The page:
Preservation efforts in Bushwick will get a helping hand from the Historic Districts Council, as the neighborhood has been awarded a spot on HDC’s annual Six to Celebrate list.
HDC, a pro-preservation nonprofit, will work with the Bushwick Historic Preservation Association on the group’s preservation goals, which include landmarking an area of northeast Bushwick as a historic district. The proposed section includes neat rows of circa-1900 masonry townhouses near Irving Square Park.
Currently the neighborhood has no historic districts, but it looks likely the Landmarks Preservation Commission will designate an area of Linden Street between Bushwick Avenue and Broadway in the near future.
There are 12 individual landmarks in the neighborhood, including Public School 86 on Irving Avenue, St. Barbara’s Roman Catholic Church on Bleecker Street, the Peter P. and Rosa M. Huberty House on Bushwick Avenue and, also on the avenue, the DeKalb branch of the Brooklyn Public Library.
The neighbors came together to form the preservation association after a community-led effort to create a development plan for the neighborhood known as the Bushwick Community Plan. The proposal was backed by local city council members but met resistance at the mayoral level in 2020.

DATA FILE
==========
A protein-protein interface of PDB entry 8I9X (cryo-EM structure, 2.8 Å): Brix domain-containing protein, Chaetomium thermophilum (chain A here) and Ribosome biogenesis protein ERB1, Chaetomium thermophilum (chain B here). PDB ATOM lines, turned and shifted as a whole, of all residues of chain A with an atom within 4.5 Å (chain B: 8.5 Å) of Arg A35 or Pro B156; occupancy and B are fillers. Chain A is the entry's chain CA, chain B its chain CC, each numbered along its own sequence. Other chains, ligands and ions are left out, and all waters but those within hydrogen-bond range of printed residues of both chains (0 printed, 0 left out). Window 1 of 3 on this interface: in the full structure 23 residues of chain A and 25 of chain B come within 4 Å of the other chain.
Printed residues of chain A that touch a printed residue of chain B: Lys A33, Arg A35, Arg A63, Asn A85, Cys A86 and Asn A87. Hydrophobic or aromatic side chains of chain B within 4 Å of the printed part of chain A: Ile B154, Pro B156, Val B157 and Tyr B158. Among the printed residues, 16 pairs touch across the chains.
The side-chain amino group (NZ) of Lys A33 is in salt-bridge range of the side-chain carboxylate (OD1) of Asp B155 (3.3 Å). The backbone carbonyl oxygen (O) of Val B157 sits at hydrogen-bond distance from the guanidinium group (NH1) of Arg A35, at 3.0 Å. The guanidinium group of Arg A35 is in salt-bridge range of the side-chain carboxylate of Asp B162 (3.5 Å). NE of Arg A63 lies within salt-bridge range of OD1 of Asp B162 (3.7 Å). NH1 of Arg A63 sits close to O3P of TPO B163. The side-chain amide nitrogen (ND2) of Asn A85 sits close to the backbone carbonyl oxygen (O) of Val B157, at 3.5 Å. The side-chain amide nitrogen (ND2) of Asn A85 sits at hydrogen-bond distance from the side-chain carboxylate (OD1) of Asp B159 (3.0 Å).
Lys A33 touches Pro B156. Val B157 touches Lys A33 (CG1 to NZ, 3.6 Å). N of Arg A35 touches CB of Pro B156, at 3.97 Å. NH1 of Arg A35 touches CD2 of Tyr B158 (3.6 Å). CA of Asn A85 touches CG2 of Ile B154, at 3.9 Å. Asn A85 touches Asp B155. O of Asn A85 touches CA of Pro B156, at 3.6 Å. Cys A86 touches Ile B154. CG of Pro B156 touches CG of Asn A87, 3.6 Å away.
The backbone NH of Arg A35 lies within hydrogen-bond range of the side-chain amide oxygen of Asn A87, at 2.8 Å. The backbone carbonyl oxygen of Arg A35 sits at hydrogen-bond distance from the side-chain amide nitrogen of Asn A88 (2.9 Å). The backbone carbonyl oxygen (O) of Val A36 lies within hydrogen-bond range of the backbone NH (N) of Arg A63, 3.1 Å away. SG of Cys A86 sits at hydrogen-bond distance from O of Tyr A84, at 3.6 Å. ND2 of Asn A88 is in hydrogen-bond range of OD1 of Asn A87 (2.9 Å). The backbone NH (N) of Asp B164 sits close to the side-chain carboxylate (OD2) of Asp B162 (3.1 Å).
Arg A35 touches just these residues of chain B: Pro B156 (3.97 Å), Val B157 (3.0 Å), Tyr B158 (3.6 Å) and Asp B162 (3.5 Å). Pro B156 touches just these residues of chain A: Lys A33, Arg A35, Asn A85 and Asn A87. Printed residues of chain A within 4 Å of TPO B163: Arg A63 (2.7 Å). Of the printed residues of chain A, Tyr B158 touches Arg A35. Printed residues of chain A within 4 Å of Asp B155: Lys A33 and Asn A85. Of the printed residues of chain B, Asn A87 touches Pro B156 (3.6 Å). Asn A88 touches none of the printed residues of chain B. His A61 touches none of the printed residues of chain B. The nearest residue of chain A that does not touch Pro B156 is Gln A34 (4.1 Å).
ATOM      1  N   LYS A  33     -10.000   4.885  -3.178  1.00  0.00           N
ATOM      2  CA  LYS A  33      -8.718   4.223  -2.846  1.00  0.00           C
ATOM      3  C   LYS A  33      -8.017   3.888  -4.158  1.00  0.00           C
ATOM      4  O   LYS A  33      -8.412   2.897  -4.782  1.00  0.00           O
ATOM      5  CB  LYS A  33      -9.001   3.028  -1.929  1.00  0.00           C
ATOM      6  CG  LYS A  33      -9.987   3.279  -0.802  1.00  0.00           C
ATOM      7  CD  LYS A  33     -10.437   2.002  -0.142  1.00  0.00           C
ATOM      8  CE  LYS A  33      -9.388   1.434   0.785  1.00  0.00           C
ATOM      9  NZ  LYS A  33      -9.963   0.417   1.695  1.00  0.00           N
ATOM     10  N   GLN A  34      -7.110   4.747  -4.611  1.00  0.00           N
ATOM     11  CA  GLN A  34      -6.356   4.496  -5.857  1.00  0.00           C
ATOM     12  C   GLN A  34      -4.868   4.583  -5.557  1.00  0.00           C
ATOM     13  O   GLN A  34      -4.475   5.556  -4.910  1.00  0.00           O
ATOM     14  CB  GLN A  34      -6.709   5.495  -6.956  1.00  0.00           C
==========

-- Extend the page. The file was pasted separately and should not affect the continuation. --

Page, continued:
Bushwick has been a center of Brooklyn’s development boom for years, and it’s nearly impossible to walk down a block without seeing stucco fronts, gray brick, and huge new apartment buildings towering over old wood frame houses, or rising from a cleared lot.
Residents have tried to protect the neighborhood’s history as seen through its diverse and rich architecture by proposing numerous historic districts, largely centered around Bushwick Avenue and its historic mansions.
Locals have often found themselves on the defensive, reactively fighting the demolition of existing grand structures, including the former Charles Lindemann House, a Queen Anne home that was located at 1001 Bushwick Avenue, and an Arts and Crafts house on a Bushwick Avenue corner.
The other areas named on HDC’s Six to Celebrate list as places for preservation attention are Addisleigh Park, Steinway Village, and Kew Gardens in Queens and Mosholu Parkland and the South Bronx in The Bronx.
HDC said In a press release that in the 12 years of the program it has helped Six to Celebrate groups “create three National Register districts; one National Register-eligible district; three National Register Properties; 33 NYC Individual Landmarks; six NYC historic districts (with many others still in the works); one contextual zoning to maintain neighborhood scale and character; and 13 neighborhood surveys that have resulted in the documentation of thousands of historic buildings across the five boroughs.”
A version of this story first appeared on Brooklyn Paper’s sister site Brownstoner.